Brewer William Bass' 300th birthday celebrated
A plaque has been unveiled to celebrate the 300th birthday of one of Britain's most illustrious brewers.
William Bass, who is believed to have been born in Hinckley, Leicestershire, in 1717, founded the Bass Brewery in Burton-upon-Trent, aged 60.
The company became famous across the world for its beer and its red triangle symbol was the UK's first trademark.
Richard Lewin, who helped organise the honour, said the firm still has "global significance" thanks to its founder.
Mr Lewin, from the Campaign for Real Ale (Camra) in Hinckley, said William Bass was "probably the greatest brewer" the country has had.
He said the businessman started as a carrier of beer from the Midlands to London, before moving into brewing to give his sons a better future.
The company became one of the country's biggest brewers and its "excellent beers" were exported throughout the world, said Mr Lewin.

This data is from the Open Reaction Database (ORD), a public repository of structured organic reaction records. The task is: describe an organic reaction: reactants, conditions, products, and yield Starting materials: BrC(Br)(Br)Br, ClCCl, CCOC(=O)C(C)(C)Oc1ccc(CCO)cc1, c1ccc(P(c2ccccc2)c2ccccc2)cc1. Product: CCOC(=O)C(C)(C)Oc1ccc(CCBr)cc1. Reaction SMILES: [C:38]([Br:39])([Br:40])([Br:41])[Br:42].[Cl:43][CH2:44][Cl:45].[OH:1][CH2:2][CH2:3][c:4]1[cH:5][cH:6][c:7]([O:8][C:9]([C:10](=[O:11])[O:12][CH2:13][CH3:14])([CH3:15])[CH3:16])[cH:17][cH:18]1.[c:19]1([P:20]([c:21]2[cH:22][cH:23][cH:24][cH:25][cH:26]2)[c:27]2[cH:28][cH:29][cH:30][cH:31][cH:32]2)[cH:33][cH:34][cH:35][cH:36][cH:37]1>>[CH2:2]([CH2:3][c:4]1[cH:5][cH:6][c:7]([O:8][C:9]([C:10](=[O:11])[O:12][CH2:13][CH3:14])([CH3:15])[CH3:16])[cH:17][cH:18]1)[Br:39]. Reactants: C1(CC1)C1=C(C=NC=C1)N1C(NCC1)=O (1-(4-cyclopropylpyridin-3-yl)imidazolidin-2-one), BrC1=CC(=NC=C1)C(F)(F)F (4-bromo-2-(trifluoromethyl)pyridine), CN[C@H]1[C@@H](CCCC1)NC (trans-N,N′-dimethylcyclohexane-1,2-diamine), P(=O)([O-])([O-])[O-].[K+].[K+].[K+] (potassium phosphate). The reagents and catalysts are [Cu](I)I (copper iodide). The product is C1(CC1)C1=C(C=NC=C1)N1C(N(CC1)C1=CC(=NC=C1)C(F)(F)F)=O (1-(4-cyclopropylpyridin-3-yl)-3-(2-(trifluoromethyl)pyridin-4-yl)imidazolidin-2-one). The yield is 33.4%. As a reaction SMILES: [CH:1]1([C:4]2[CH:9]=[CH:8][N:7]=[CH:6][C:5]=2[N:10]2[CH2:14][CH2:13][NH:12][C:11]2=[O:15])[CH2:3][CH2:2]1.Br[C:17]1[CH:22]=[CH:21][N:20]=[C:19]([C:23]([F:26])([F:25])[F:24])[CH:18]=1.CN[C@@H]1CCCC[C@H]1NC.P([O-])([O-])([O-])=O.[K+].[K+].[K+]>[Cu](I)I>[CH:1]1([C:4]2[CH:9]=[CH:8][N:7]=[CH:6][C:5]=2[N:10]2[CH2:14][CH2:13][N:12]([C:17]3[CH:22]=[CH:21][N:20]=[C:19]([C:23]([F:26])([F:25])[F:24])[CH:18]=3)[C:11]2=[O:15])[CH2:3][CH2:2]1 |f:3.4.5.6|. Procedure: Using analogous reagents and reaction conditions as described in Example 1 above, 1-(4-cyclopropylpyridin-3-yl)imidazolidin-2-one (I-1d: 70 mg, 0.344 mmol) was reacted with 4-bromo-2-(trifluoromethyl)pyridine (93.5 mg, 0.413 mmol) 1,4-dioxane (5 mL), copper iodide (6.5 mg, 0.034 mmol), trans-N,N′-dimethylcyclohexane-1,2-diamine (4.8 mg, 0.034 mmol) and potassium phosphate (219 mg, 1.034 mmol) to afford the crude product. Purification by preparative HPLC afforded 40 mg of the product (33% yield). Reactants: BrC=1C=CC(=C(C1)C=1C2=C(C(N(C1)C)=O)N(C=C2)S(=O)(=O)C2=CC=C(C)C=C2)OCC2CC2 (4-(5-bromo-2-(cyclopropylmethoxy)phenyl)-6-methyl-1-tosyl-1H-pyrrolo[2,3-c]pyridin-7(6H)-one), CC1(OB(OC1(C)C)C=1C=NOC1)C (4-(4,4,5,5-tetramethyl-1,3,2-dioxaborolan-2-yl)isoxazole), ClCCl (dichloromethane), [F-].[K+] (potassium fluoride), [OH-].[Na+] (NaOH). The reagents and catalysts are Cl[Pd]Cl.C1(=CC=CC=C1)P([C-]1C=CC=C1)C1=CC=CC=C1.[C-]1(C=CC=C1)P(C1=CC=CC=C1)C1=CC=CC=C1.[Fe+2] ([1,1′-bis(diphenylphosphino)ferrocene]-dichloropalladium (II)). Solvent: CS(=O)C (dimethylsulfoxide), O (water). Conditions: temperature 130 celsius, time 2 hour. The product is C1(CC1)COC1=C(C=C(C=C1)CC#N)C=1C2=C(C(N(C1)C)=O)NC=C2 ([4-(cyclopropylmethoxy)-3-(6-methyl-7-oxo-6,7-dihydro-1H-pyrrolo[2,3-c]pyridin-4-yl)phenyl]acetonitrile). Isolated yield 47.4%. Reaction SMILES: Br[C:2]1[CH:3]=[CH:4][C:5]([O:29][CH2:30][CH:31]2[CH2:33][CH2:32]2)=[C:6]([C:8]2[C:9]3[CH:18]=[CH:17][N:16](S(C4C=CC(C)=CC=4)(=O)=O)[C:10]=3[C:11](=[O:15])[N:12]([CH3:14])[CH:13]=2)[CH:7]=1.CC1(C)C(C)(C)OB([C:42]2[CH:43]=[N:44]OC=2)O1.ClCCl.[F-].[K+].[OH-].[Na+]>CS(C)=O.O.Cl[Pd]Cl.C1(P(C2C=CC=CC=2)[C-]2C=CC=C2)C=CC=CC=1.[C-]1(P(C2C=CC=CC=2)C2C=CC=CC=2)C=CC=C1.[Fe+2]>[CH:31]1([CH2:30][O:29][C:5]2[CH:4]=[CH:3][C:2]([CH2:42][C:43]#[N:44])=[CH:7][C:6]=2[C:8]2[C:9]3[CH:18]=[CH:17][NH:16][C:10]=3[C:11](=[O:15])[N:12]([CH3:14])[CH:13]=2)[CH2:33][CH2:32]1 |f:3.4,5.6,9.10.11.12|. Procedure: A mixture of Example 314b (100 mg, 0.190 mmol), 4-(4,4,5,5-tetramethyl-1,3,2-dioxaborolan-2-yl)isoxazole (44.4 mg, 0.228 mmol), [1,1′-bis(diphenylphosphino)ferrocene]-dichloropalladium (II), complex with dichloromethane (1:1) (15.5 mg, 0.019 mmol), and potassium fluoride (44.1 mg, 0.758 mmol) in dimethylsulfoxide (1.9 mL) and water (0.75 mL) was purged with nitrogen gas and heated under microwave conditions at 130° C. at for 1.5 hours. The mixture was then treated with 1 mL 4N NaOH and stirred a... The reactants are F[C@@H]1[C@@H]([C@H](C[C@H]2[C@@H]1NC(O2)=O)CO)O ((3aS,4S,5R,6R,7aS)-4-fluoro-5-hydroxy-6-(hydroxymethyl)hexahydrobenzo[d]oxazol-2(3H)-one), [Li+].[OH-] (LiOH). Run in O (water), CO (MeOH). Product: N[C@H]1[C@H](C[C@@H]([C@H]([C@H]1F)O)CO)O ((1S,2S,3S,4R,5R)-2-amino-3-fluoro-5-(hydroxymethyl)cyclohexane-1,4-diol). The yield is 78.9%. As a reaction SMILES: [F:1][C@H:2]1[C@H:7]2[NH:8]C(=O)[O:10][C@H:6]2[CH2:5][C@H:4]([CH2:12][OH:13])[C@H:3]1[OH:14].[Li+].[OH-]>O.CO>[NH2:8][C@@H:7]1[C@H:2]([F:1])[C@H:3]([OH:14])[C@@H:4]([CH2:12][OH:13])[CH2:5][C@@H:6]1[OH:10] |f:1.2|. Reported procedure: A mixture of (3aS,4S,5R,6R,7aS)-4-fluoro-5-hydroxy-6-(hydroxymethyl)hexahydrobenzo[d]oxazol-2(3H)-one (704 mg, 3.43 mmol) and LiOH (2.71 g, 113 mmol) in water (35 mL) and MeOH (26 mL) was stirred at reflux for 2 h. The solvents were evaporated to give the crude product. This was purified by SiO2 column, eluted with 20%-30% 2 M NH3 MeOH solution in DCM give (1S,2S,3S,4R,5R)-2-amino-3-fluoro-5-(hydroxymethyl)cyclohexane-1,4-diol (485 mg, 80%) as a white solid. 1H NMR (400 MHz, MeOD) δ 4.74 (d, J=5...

The brewery's famous red triangle was even featured in Edouard Manet's A Bar at the Folies-Bergère, in 1882, and in some of Picasso's work.
Mr Lewin said although no record of Bass' birthplace in Hinckley can be found, his early life in the town is beyond dispute, before he moved to Burton-upon-Trent in 1756.
Vanessa Winstone, collections officer a the National Brewery Centre, said: "It is true to say that although William Bass' time in brewing was short, his legacy was long.
"His sons and grandsons continued the family tradition and the company ran as a hugely successful enterprise until 1999."
The blue plaque was unveiled at a property in Castle Street that existed at the time William Bass and his family lived in Hinckley.
However, the exact location of the home is unknown.
Two other brewers William Worthington and William Butler, with links to Hinckley, will be honoured later in the year.